Within five years of the start of my posttraumatic stress disorder (PTSD) symptoms I was deep into self-destructive food restrictions that caused me to drop an enormous amount of weight. My parents had tried to get me into therapy after my trauma but I flat out refused to discuss it. With the weight loss, they forced me to see eating disordered specialists, none of whom knew what to do with me. I wouldn’t eat and I wouldn’t talk. Back in the early 80s the clear connection between PTSD and eating disorders wasn’t well documented or understood. Now it is and the data is clear: the link between PTSD and eating disorders is real and very common.
Eating Disorders As Coping Mechanisms for PTSD
I didn’t consciously think about becoming anorexic. Rather, I began using anorexia (excessive food restriction) as a way to calm my PTSD anxiety: The more I controlled my body, the more I felt in control of what was happening to me, which reduced my fear that something bad would happen. This also tied into the distorted belief that the more stress I put on my body, the more likely it would be ready (i.e. trained like an athlete) to survive the next trauma.
I’m not unique in using an eating disorder to cope with PTSD. In fact, these statistics show how often eating disorders are linked to the PTSD experience:
- 66% of all eating disorder patients have trauma in their history.
- Research suggests that trauma alone is a strong predictor for eating disorder behavior.
- Studies confirm that PTSD itself is a risk factor for eating disorders.
Since founding the Heal My PTSD community and working with survivors on their recovery journey, I’ve met many who have also incorporated eating disorders as coping mechanisms for PTSD. In addition to anorexia, many practice bulimia (excessive overeating followed by depression, guilt shame and purging via vomiting or fasting) and binge eating (compulsive overeating enormous amounts of food while feeling powerless and unable to stop).
It makes sense that in a world that feels dangerous and out of control we turn to methods that allow us to feel safe and in control. That drive is often what fuels our desire for isolation, dropping activities we used to enjoy and withdrawal from relationships too.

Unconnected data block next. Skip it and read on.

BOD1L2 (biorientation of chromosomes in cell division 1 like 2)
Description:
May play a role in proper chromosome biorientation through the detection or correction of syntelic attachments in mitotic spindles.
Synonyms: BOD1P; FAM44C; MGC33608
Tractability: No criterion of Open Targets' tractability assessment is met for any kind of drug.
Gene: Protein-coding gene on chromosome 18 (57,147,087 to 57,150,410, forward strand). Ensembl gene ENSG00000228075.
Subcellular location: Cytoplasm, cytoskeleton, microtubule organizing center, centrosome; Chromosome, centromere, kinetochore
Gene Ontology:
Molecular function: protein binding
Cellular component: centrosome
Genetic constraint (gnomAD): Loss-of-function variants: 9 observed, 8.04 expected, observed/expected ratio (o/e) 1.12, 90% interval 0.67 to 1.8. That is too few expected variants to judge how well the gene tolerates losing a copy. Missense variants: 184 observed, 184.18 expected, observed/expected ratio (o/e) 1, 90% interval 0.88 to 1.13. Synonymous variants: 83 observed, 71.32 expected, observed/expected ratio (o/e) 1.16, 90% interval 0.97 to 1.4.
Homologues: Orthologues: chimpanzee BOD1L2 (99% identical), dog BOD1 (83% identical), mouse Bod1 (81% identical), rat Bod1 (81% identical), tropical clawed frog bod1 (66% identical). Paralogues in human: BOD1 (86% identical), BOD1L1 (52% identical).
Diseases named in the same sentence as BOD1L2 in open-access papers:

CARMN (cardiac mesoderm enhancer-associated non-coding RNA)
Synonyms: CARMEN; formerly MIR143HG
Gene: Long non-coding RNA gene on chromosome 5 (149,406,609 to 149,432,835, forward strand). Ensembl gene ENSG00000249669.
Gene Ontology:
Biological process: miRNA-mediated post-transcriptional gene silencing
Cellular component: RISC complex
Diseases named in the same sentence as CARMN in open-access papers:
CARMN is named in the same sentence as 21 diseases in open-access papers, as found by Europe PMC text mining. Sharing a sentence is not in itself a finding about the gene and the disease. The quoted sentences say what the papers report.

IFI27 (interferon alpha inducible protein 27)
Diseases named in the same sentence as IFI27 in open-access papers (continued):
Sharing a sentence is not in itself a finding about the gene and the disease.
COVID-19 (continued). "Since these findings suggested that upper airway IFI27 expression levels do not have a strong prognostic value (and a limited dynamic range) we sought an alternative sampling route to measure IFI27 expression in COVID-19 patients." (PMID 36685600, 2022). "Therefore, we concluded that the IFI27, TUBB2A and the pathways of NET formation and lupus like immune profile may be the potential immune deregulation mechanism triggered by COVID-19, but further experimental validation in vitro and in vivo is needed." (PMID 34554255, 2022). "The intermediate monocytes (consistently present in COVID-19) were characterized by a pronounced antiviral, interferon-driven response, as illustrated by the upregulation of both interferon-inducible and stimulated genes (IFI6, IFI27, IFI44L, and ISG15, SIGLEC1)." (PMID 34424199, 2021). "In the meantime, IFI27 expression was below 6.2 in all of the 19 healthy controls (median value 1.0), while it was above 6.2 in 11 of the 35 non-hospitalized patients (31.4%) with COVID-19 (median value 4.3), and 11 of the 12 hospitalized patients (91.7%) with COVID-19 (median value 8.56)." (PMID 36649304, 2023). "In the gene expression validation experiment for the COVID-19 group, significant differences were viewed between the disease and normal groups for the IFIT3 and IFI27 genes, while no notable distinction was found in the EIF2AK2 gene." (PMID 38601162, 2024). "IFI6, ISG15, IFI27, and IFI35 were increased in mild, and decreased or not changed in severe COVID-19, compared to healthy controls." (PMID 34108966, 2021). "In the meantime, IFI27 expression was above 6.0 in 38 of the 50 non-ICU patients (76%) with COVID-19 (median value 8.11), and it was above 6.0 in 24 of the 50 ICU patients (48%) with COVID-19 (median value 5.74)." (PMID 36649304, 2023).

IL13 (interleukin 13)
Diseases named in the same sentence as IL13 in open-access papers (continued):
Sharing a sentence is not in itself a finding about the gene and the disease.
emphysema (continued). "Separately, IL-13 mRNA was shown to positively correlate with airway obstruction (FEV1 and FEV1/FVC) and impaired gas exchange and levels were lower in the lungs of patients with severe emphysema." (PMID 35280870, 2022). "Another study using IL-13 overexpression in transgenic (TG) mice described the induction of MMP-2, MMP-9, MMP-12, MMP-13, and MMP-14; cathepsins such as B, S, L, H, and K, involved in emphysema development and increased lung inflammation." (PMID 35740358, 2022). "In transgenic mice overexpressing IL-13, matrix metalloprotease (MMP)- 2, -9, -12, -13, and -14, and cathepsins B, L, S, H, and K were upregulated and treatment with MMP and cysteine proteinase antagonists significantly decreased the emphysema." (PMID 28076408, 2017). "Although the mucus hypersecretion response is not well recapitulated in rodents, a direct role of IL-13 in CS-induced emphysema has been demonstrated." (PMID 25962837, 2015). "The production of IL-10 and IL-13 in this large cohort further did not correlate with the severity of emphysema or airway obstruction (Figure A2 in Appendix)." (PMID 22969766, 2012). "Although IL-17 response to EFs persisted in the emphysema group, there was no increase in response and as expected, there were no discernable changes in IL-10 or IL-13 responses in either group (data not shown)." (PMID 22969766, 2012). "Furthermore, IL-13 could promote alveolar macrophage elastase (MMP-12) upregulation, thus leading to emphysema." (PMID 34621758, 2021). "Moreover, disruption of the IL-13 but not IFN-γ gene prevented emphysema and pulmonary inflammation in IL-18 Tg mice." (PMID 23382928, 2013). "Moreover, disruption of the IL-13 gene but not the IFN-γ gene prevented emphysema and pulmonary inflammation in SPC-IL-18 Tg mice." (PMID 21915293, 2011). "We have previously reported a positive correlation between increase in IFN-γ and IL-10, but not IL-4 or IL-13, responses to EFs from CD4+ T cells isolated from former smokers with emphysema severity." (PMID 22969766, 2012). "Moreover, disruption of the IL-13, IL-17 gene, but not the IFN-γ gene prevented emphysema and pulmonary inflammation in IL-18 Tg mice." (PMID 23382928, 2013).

Healing PTSD and Eating Disorders Together
In a presentation about eating disorders and trauma, Steven J. Karp, Medical Director at Rosewood Treatment Centers, suggests these ideas in crafting a healing strategy for PTSD and eating disorders together:
- Understand what causes and maintains the problem behaviors.
- Identify and implement evidence-based therapies.
- Recognize how eating disorder behaviors help facilitate PTSD symptoms.
In my own journey to wellness I found that the more I worked on trauma resolution, the more my PTSD symptoms reduced, the more my anorectic behavior reduced too. The more safe I felt in my body, the more I wanted to take care of it rather than diminish it. Slowly, I brought myself up to a healthy weight and continue to maintain it today.
A similar experience happened to another survivor I know, a woman with binge eating disorder. The more she addressed her past and made peace with it, the more her PTSD symptoms declined, the more she realized that those binges were driven by deeply unsettling emotional needs. With the gradual release of PTSD and a resolution of the emotions she found she was more able cope with the desire to binge: she started appropriately resisting it and then altogether releasing it by the time her PTSD recovery was complete. To date she has lost 60 of the 75 pounds she had gained.
February 22 – 28 is National Eating Disorders Awareness Week. If you think you or someone you know might be struggling with an eating disorder check out this eating disorder screening for direction and guidance.